"ALWAYS STRIVE to excel, but only on weekends," said the American philosopher, Richard Rorty.
GUESS what? I went to the Hamptons of Long Island last weekend -- East Hampton to be exact -- and had a heck of a good time.
(I once lived summers in the Hamptons for more than 20 years so I am one of those old-timers who is always deploring modern times. Except, I'm not!)
I visited in the actual town, only a few blocks from the Main Street, in the "residential" old-fashioned part and the burgeoning scenery from recent rains, was perfect. The trees overlapping roads were as beautiful as anything in France. There was also that swelling moon that was so near the earth and we kept driving to the beach at night to see how it was getting on. Great!
I attended a marvelous little cocktail party given by my "cousin" -- Valerie Smith and had the greatest ever hors d'ouvres there, created by Kate Pratt and Michel Mazuret of East Hampton Gourmet Food. (Take a baby tomato, slice it in two, insert a drop of mayonnaise and sprinkle with bacon bits. Fabulous!)
Valerie's address, in East Hampton proper, has a divine hidden garden that has been created by Carol McClenin and Brian McMackin of East Hampton Gardens. I also later visited Valerie's Monogram Shop on Newtown Lane and got a big kick out of her new "china" that resembles paper plates. (This is the sort of item that appeals to the rich and famous. Valerie produced the election cocktail napkins that showed Romney's dog saying, "I Ride Inside!")
AGAIN, I was invited to the posh Maidstone Country Club for lunch with John and Elaine Bricken and they told me that the beach there escaped the wrath of Sandy and did its dirty work elsewhere nearby. (Sandy, I guess, didn't "belong" to the Maidstone!)
All this, plus a lunch at the divine little Devon Yacht Club where they know exactly how to concoct a cocktail called a South Side, with mashed mint from the blender. Plus, a visit to BookHampton on Main Street, a place to end all bookstore ideals. Then, there was the fried chicken from Brent's Deli in Amagansett, N.Y., and I met a lot of nice people whose primary concern is that the deer are eating their flowers. (It's so refreshing from those who believe in the zombies and the apocalypse.)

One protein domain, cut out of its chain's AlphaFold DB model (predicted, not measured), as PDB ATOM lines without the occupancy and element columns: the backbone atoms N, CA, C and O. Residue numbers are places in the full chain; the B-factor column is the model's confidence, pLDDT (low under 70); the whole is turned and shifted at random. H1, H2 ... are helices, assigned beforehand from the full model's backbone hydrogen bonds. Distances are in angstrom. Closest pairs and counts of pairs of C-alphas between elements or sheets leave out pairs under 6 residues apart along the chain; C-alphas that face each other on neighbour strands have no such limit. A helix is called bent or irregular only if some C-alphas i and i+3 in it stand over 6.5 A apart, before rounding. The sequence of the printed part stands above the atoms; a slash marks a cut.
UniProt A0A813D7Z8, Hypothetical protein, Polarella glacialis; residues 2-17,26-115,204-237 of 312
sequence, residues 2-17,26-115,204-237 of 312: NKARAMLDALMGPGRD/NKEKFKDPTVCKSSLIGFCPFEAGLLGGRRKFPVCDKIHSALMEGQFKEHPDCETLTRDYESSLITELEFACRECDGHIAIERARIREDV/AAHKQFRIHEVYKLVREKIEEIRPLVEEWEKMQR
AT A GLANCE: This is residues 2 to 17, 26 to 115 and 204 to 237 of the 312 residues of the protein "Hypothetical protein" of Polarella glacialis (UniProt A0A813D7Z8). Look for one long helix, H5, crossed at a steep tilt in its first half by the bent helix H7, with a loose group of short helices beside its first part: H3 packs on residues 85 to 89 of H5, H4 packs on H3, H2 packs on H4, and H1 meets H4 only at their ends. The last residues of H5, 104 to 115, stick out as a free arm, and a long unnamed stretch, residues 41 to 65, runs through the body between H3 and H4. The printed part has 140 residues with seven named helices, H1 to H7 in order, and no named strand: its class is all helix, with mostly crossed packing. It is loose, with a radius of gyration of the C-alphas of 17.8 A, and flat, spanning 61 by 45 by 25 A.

I'll add just one P.S. Alan Patricof, the dashing man who knew the Clintons before anybody else, gave me a lovely gift -- an actual parasol in breathless pink! We need parasols in New York these days; the hot weather, don'tcha know!
Oh, I almost forgot the fabulous food at the Maidstone Hotel on Main Street. But I still miss the life at the Hedges when it was owned by Henri Soule. However, we have to now and then let an ideal go by the wayside!
MY PAL ERNIE POMERANTZ sent me the following and it struck my truth funny bone. I am told it has been on the Internet for months and I don't know who posted it, but here goes a repeat:
To all kids who survived the '30s, '40s, '50s, '60s and '70s:
First, we survived being born to mothers who smoked and or drank while they carried us.
They took aspirin, ate blue cheese dressing and didn't get tested for diabetes.
Then after that, our baby cribs were covered with bright colored lead-based paints.
We had no child-proof lids on medicine bottles and when we rode our bikes, we had no helmets.
As children, we rode in cars with no seat belts or airbags.
Riding in the back of a pick-up on a warm day was always a special treat.
We drank water from the garden hose and not from a bottle.
A weekend in the country -- summer begins!
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